About a year ago, I got tired of that noisy PC that was in our living room. So I started researching on how to silence computers and slowly started buying some parts.
One of my goal was to have the computer inaudible when idle, or rather when I was not playing a game on it. I had no problem with the thing revving up its fans to full speed when starting a 3D game as I wear closed headphones when that happens and I understand that the heat has to be exhausted somehow. I'm not a real gamer either, I play not more than 2-3 hours per week.
By mostly fooling around with a few fans I had on hand, I slowly understood that to have an efficient and quiet fan, it had to be as big as possible and spin rather slowly. I then decided that there would only be 120mm fans in the PC and that they would not go faster than 1000RPM when I was not in game.
I also experimented with a "speed controller" for fans, but since i was often forgetting it to high or low when the opposite would have been needed, I decided that it was not correct for me and that all the speed modulating of the fans would have to be based on temperature rather than with a manual device.
With all those constraints, I ordered:
-one PC-A05N Lian-Li case from Newegg as it was esthetically pleasing to me (I like sobriety and simplicity) and wide enough to fit a huge CPU cooler
-one Noctua NH-U12P SE2 CPU cooler hoping that It would be good enough to be used fanless
-one Asus 8600GT Fanless vid card
All this to be working with my dual-core 3GHz AMD CPU and my Asus M2N-E motherboard that I already owned.
I spent a complete night (up to 6 am ) assembling and testing the thing and this is how it ended up.
I found out that to cool itself efficiently, the passive vid card had to have a very very good airflow going through it. The only way i managed to achieve that was to have every fan exhausting the air outside the case and blocking all the other orifice in the case to make sure that the air was entering it by the vid card ventilation slots.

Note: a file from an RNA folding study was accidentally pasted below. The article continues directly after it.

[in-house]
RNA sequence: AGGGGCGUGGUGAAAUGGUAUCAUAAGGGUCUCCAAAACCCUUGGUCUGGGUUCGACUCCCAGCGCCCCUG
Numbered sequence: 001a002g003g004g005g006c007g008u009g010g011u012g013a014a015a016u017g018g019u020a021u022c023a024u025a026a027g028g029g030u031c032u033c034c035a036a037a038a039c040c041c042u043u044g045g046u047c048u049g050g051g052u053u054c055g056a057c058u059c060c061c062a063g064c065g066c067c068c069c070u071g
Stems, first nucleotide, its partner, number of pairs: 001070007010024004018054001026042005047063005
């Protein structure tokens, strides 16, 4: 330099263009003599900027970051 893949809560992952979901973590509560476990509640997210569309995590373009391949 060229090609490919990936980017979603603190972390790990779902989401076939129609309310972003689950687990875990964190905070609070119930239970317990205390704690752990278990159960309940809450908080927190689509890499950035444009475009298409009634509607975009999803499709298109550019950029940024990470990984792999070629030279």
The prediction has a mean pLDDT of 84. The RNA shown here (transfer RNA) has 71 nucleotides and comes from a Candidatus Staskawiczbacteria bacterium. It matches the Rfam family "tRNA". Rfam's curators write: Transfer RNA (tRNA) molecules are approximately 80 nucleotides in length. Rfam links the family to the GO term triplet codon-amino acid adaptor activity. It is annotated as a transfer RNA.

As you can see, every opening except the vid card slots and that rectangle grill on the left were blocked with duct tape. That way, i managed to have the vid card temp idling at 50Â°C which was very good considering that this card slow itself down at 125Â°C. I also needed to reverse the rear fan since it was originally pushing air inside the case.
The PC-A05N is a nice case if your goal is to have a low air pressure case, there is aditionally to the rear 120mm fan, a second one in the front which at the same time cools the hard drives that are mounted right behind it, and you get the PSU also exhausting the air in the front.
Theres a nice and sober front panel that goes in front of those two exhaust fan.
Yeah I took those pictures just before the yearly cleaning/vaccuming of the interns. Thats why the case is so dirty.
To help with further quieting the thing, I relied on the Asus firmware of the motherboard to throttle the CPU fan and both case fan according to its temperature sensor and I activated CPU scaling. The CPU is instantly under clocked to 1GHz instead of 3 when its not computing anything.
I first installed the Noctua cooler without a fan on it. It was good for idling or light computing, but It would reach nearly 95Â°C when gaming. Those temps scared me and I decided to install one of the 2 120mm Noctua fans that were provided with it. Adding the fan instantly dropped the temp to 70-75Â°C while having cpu at full speed and 100% usage for more than an hour. Much safer than 90-95.
My only deception with that setup, this is also where most of the noise come from, is the PSU placement. It seem like a trade-off was made so that the cool "inverted air flow" design was made possible. The PSU is having a hard time cooling itself. the front panel with those little slots is too restrictive. If I take off the front panel, the PSU fan slow down of almost 400RPM in 5 minutes. Unfortunately, it does not look good with the front panel removed and anyway, I would fear my cat could lose a leg with that huge exposed fan.
This is pretty much it, these are the temps reading when the computer is idling. (It's powered on 24/7, as its used as a semi-server also)
In any ways, I reached my goal. When the computer is idling and the ambient temp is not too hot, I cant hear it at all unless I kneel and go put my head right next to it. During the hottest summer days (35Â°C), It will be audible but not annoying at all....until I start Quake or Nexuiz
Please let me know what you think of my setup and don't hesitate to ask any question about it. I would also like to request for suggestion or improvement ideas.